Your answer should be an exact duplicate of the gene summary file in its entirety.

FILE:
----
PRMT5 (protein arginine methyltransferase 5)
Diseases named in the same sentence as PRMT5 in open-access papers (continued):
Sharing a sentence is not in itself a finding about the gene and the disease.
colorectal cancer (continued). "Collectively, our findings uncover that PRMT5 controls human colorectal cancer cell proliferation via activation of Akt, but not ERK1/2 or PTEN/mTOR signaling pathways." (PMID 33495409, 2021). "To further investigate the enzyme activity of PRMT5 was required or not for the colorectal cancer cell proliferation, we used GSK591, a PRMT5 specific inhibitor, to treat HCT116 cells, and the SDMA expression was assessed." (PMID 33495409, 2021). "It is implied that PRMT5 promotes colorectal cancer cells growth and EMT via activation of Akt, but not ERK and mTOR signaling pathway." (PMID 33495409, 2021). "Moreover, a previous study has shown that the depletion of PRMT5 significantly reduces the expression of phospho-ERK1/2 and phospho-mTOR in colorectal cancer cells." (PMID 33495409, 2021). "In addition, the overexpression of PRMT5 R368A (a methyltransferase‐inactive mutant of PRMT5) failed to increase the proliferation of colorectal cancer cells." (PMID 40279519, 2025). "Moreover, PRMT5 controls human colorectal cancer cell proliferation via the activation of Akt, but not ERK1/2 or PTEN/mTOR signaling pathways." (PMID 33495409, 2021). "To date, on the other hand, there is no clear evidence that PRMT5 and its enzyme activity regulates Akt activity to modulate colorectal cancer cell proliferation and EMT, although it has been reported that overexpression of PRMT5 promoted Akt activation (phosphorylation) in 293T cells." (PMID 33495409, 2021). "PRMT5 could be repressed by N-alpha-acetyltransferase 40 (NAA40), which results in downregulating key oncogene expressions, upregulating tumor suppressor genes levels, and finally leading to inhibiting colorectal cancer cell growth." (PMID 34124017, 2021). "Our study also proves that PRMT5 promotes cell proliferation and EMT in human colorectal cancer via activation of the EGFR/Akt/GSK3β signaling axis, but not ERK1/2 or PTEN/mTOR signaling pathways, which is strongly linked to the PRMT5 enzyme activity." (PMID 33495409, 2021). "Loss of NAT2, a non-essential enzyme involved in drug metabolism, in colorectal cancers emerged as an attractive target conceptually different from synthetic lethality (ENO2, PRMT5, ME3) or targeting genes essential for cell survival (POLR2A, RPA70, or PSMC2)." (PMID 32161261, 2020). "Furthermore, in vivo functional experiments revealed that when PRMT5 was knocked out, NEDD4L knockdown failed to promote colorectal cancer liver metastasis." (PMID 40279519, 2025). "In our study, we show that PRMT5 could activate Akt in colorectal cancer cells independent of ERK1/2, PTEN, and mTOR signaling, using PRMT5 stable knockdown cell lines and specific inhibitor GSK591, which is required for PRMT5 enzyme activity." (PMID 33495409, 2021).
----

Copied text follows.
PRMT5 (protein arginine methyltransferase 5)
Diseases named in the same sentence as PRMT5 in open-access papers (continued):
Sharing a sentence is not in itself a finding about the gene and the disease.
colorectal cancer (continued). "Collectively, our findings uncover that PRMT5 controls human colorectal cancer cell proliferation via activation of Akt, but not ERK1/2 or PTEN/mTOR signaling pathways." (PMID 33495409, 2021). "To further investigate the enzyme activity of PRMT5 was required or not for the colorectal cancer cell proliferation, we used GSK591, a PRMT5 specific inhibitor, to treat HCT116 cells, and the SDMA expression was assessed." (PMID 33495409, 2021). "It is implied that PRMT5 promotes colorectal cancer cells growth and EMT via activation of Akt, but not ERK and mTOR signaling pathway." (PMID 33495409, 2021). "Moreover, a previous study has shown that the depletion of PRMT5 significantly reduces the expression of phospho-ERK1/2 and phospho-mTOR in colorectal cancer cells." (PMID 33495409, 2021). "In addition, the overexpression of PRMT5 R368A (a methyltransferase‐inactive mutant of PRMT5) failed to increase the proliferation of colorectal cancer cells." (PMID 40279519, 2025). "Moreover, PRMT5 controls human colorectal cancer cell proliferation via the activation of Akt, but not ERK1/2 or PTEN/mTOR signaling pathways." (PMID 33495409, 2021). "To date, on the other hand, there is no clear evidence that PRMT5 and its enzyme activity regulates Akt activity to modulate colorectal cancer cell proliferation and EMT, although it has been reported that overexpression of PRMT5 promoted Akt activation (phosphorylation) in 293T cells." (PMID 33495409, 2021). "PRMT5 could be repressed by N-alpha-acetyltransferase 40 (NAA40), which results in downregulating key oncogene expressions, upregulating tumor suppressor genes levels, and finally leading to inhibiting colorectal cancer cell growth." (PMID 34124017, 2021). "Our study also proves that PRMT5 promotes cell proliferation and EMT in human colorectal cancer via activation of the EGFR/Akt/GSK3β signaling axis, but not ERK1/2 or PTEN/mTOR signaling pathways, which is strongly linked to the PRMT5 enzyme activity." (PMID 33495409, 2021). "Loss of NAT2, a non-essential enzyme involved in drug metabolism, in colorectal cancers emerged as an attractive target conceptually different from synthetic lethality (ENO2, PRMT5, ME3) or targeting genes essential for cell survival (POLR2A, RPA70, or PSMC2)." (PMID 32161261, 2020). "Furthermore, in vivo functional experiments revealed that when PRMT5 was knocked out, NEDD4L knockdown failed to promote colorectal cancer liver metastasis." (PMID 40279519, 2025). "In our study, we show that PRMT5 could activate Akt in colorectal cancer cells independent of ERK1/2, PTEN, and mTOR signaling, using PRMT5 stable knockdown cell lines and specific inhibitor GSK591, which is required for PRMT5 enzyme activity." (PMID 33495409, 2021).